- Increased happiness
We are all aware that exercise is good for us. But most people focus on the direct physical benefits of regular exercise. All too often overlooked are the benefits exercise delivers for the mind and soul. Of course, a stronger, healthier body makes you feel better, but there’s a lot more to it than that.
Regular exercise releases endorphins and hormones that affect mood. Just 30 minutes of cardiovascular exercise every day can make a noticeable difference in your mood and ability to concentrate. All of these effects can help counteract the symptoms of a trauma disorder and a clearer, calmer mind makes it easier to make progress in your trauma recovery.
Benefits of physical exercise include:
- Elevated mood
- Reduced anxiety
- Lower stress hormones
- Increased focus
- Better circulation
- Improved esteem
One final element of self-care for trauma that’s frequently overlooked is setting boundaries.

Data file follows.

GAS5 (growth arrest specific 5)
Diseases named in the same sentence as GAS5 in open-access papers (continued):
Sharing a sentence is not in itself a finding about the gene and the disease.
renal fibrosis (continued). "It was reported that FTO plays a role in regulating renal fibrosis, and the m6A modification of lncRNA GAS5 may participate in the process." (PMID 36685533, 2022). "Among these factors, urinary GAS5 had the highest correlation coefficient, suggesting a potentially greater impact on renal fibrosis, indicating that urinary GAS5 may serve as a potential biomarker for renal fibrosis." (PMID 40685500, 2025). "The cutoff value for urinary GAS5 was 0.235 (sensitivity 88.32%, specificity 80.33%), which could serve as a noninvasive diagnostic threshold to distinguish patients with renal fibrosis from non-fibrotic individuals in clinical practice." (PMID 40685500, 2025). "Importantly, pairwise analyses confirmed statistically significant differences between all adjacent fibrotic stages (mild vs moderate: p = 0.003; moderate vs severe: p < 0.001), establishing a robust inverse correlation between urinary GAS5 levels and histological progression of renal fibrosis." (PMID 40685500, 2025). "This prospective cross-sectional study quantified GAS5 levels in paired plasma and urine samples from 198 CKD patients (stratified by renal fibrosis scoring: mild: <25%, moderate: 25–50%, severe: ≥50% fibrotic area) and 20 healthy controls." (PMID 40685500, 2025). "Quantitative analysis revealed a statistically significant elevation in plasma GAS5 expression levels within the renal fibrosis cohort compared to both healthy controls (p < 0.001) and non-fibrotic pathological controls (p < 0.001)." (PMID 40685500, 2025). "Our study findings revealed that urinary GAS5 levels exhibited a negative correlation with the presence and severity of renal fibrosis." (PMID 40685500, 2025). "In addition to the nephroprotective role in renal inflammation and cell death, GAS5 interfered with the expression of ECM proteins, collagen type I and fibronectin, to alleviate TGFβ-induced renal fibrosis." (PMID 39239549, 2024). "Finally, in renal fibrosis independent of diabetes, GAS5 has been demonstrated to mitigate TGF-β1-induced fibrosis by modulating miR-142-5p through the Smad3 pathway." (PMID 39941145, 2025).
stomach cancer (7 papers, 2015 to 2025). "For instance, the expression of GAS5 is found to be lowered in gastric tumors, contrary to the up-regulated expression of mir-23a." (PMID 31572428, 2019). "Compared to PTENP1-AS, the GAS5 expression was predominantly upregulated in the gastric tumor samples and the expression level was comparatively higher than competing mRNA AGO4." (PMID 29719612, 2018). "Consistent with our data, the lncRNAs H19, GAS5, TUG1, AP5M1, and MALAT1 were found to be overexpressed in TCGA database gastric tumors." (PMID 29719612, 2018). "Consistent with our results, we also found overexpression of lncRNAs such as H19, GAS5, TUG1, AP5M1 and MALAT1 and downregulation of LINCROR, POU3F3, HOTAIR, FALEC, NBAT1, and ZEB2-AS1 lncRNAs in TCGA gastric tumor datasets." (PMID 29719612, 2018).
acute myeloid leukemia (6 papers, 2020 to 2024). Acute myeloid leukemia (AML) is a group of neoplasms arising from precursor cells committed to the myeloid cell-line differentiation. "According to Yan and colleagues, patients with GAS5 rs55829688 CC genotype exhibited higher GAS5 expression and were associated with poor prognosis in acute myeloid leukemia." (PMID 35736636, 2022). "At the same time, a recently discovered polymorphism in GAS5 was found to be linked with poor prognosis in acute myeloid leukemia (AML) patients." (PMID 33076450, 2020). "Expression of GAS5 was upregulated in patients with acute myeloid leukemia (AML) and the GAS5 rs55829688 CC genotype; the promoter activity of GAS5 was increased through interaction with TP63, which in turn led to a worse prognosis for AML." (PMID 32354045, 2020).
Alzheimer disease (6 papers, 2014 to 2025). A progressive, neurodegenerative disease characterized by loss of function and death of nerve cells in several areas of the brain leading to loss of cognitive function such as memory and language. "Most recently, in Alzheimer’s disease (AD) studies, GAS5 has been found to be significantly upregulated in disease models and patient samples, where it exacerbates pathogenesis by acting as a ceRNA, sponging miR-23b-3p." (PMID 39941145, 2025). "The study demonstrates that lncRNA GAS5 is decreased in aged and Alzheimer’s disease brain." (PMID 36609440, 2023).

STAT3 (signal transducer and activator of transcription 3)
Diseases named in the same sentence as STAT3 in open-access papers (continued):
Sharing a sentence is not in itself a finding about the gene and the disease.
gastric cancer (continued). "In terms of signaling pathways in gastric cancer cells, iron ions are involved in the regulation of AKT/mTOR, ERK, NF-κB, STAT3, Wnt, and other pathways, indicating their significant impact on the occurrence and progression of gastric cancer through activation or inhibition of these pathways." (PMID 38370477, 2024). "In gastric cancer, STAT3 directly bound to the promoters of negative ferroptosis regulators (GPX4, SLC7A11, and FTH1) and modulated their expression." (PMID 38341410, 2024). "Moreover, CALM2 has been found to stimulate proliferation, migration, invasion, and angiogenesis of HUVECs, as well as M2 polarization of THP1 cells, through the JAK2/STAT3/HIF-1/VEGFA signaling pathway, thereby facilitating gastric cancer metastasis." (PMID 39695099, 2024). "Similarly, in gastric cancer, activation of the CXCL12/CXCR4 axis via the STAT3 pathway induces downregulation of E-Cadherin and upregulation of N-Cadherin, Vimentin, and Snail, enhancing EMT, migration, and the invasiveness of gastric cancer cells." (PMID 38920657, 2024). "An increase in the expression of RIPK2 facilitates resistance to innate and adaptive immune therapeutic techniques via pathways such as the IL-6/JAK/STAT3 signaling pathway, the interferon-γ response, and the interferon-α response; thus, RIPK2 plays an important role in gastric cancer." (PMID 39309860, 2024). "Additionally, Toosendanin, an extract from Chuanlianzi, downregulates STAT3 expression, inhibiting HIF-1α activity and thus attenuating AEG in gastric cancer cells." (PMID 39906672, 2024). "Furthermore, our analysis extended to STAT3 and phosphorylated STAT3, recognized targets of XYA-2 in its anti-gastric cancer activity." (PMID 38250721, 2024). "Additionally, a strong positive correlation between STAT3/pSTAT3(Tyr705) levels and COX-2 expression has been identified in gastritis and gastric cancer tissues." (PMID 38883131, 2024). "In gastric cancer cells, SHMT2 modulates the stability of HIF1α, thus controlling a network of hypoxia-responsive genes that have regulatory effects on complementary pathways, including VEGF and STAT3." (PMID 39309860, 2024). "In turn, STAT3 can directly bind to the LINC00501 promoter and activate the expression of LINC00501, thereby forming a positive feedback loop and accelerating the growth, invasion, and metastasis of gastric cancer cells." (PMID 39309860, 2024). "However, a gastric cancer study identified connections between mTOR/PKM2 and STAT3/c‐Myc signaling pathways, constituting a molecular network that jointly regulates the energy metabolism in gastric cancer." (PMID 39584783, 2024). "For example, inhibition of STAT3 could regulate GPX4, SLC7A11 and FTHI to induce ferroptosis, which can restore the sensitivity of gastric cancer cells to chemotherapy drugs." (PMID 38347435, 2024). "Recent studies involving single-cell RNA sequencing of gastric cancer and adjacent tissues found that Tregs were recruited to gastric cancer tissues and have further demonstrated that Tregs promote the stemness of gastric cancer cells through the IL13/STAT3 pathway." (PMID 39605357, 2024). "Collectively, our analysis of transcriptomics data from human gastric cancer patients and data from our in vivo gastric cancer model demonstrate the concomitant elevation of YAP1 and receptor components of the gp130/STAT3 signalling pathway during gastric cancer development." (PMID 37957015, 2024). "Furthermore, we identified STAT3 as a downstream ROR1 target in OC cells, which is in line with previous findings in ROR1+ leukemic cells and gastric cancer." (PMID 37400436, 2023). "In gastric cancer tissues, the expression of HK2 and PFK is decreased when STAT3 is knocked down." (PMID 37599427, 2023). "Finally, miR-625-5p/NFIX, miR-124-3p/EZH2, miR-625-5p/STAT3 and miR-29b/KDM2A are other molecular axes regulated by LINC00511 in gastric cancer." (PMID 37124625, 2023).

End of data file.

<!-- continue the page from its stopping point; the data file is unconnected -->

Setting boundaries can be difficult but it is necessary for maintaining healthy relationships and ensuring your own well-being. It’s important to communicate your boundaries clearly and assertively, while still being respectful and caring towards others.
This may involve saying no to requests that don’t align with your values or taking time for yourself when needed. Remember, setting boundaries doesn’t mean you are disregarding the feelings of others. It means you care enough to prioritize your own needs and values. It is absolutely a form of self-care. By setting healthy boundaries, you’ll have the space to grow and thrive in all areas of your life.
Benefits of setting boundaries include: